For over thirty years now I have been a journalist, traveler, and writer. I have written over a hundred books, most of them self-help books about reprogramming the subconscious mind, a healthy lifestyle, travel adventure books, cookbooks, and courses in foreign languages based on the instinctive method I invented when I was 18 and was struggling with learning English. That was my biggest bestseller, which sold over a million copies in Poland. I have always tried to speak the truth, and sometimes there is a lot of pushback against that. People don’t always like to hear the truth when it challenges them or contradicts their assumptions and biases. But I have always considered it my duty as a journalist to say it anyway.
I’m used to extreme reactions to my work. One of my recent bestsellers was about my struggles as a lonely teenager and how I healed myself by changing the way I think about myself and my life. For many years I fought with addictions. I had anorexia and bulimia, drank too much, smoked, suffered from depression. I tried to kill myself at 16. I was raped at 25. I felt I was the loneliest person in the world. But I kept remembering one thing. When I was 16—a lonely outsider rejected by everyone—I vowed one day I would find a way to be happy. It just seemed to make no sense to live as an unhappy human being. It took many years, but I finally found my happiness. I cured myself of addictions, I changed the way I think, and I adopted a healthy lifestyle. I felt that other people should know this is possible—to change your life, to become healthy and happy, no matter what happened to you in the past.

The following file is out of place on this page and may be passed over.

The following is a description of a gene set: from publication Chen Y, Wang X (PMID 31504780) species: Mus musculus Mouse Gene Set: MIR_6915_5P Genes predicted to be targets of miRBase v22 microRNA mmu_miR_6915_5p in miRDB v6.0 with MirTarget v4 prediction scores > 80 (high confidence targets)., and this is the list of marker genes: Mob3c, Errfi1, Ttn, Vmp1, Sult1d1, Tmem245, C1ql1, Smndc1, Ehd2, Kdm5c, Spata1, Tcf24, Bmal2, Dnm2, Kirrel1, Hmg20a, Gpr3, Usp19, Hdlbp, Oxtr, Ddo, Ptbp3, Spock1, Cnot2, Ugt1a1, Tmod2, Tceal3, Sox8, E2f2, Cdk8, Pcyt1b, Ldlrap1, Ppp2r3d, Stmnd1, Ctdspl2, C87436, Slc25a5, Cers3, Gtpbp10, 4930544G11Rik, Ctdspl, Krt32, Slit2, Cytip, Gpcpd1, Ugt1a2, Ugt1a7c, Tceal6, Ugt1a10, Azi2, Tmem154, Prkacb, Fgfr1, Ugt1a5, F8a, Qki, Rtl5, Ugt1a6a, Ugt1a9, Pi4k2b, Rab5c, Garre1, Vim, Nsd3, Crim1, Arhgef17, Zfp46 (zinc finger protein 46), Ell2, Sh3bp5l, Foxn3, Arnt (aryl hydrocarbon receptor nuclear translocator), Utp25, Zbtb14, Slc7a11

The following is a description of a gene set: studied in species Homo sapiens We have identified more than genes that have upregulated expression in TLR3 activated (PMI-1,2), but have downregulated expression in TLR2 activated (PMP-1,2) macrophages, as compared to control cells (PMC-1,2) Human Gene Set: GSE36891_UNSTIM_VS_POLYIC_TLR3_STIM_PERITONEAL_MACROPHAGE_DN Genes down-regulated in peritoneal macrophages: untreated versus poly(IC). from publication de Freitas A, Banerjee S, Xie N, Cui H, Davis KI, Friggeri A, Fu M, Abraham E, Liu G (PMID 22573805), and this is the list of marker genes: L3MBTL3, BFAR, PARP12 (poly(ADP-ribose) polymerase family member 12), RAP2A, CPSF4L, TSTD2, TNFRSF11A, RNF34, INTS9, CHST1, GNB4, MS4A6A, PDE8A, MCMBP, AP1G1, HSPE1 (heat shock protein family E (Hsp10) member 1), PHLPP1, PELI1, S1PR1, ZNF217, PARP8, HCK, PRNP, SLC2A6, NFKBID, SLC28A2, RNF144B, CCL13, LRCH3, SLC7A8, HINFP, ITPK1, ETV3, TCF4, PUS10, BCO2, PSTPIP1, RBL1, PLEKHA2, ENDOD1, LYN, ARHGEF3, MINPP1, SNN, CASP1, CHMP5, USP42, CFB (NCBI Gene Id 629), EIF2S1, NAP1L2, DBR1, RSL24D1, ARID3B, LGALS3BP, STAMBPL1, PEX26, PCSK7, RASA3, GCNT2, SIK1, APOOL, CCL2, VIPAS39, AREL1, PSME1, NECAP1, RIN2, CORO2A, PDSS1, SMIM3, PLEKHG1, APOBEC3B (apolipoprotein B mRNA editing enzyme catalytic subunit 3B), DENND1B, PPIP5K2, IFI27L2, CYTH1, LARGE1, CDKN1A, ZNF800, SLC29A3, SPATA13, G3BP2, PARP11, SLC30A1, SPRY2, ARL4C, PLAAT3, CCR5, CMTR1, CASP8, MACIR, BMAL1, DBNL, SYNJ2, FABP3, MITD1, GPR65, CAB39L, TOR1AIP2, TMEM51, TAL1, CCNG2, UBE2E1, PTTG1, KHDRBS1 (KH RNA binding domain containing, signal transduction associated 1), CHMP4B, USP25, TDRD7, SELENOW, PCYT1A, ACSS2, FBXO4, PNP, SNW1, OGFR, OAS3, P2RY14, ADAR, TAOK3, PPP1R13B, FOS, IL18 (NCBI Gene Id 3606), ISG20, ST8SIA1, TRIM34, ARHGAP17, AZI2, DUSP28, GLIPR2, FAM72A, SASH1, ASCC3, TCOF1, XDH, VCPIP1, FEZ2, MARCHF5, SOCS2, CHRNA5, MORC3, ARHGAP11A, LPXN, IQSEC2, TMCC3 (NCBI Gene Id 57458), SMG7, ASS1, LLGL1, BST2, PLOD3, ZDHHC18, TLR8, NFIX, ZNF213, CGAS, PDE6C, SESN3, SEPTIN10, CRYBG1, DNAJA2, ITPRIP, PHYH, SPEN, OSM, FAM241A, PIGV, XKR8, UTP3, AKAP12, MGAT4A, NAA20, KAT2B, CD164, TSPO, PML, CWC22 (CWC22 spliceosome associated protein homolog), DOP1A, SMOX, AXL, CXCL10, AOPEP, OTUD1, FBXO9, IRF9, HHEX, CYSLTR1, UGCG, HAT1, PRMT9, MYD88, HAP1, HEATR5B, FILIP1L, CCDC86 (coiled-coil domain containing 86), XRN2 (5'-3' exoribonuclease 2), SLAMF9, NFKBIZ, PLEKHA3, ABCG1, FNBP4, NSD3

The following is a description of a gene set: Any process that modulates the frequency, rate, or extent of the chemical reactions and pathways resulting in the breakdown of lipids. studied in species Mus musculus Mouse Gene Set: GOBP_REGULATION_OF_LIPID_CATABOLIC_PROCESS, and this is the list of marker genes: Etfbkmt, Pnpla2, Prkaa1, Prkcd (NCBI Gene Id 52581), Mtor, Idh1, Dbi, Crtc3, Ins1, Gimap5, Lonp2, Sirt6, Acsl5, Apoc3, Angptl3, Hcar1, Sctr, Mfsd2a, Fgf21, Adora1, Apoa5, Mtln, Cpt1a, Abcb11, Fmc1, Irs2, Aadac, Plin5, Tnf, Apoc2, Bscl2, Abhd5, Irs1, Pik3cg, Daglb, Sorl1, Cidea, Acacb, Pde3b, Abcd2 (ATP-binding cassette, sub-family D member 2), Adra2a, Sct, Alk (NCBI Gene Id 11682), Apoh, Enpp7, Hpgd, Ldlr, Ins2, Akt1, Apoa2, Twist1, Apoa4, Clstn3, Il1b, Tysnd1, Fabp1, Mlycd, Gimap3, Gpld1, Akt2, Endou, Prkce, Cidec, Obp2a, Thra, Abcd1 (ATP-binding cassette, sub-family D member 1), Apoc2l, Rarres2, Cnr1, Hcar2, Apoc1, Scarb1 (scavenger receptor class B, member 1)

It surprised me when that book was publicly ridiculed and attacked by the press, by doctors, and by others. It seems that the very idea that you can change the way you think and behave, improve your life, and become healthy and happy, was quite offensive! Still, that message must have resonated with plenty of people, since the book was a bestseller. (All that extra publicity might have helped too!)
But nothing prepared me for the reaction to my latest video. Now I’m under attack, with threats of violence flung at me alongside threats of lawsuits. And all because I shared the large body of peer-reviewed research that contradicts the mainstream assumptions of psychiatry.
The question is this: What is the purpose of being a journalist in Poland today? Is it to regurgitate talking points? Is it to reinforce mainstream assumptions, even when they are not supported by the evidence? Is it to support the powerful at all costs, and never question their words? Or do we have a duty to seek out the truth—as presented in the peer-reviewed scientific literature—and present it to the people?
The Serotonin Theory Falls
A few years ago, I became interested in science. I wanted to understand how the brain works. I started reading and studying on my own. I never graduated from any university, but I love learning, studying, searching for more information. I am fluent in English so I could read the latest books and research articles before they reached Poland. In some ways, Polish psychiatry is very slow to recognize the discoveries that are coming out of America and Western Europe.
Last year the article “The Serotonin Theory of Depression: A Systematic Umbrella Review of the Evidence,” by Joanna Moncrieff and her colleagues, was published in the peer-reviewed journal Molecular Psychiatry. The researchers found that, after reviewing all the studies on the topic, there was no evidence for a serotonin imbalance in depression. In interviews, the researchers eviscerated the notion that antidepressants balance or correct brain chemistry. Instead, they said, the drugs perturb normal brain functioning, which may sometimes have a helpful effect (such as by blunting emotions).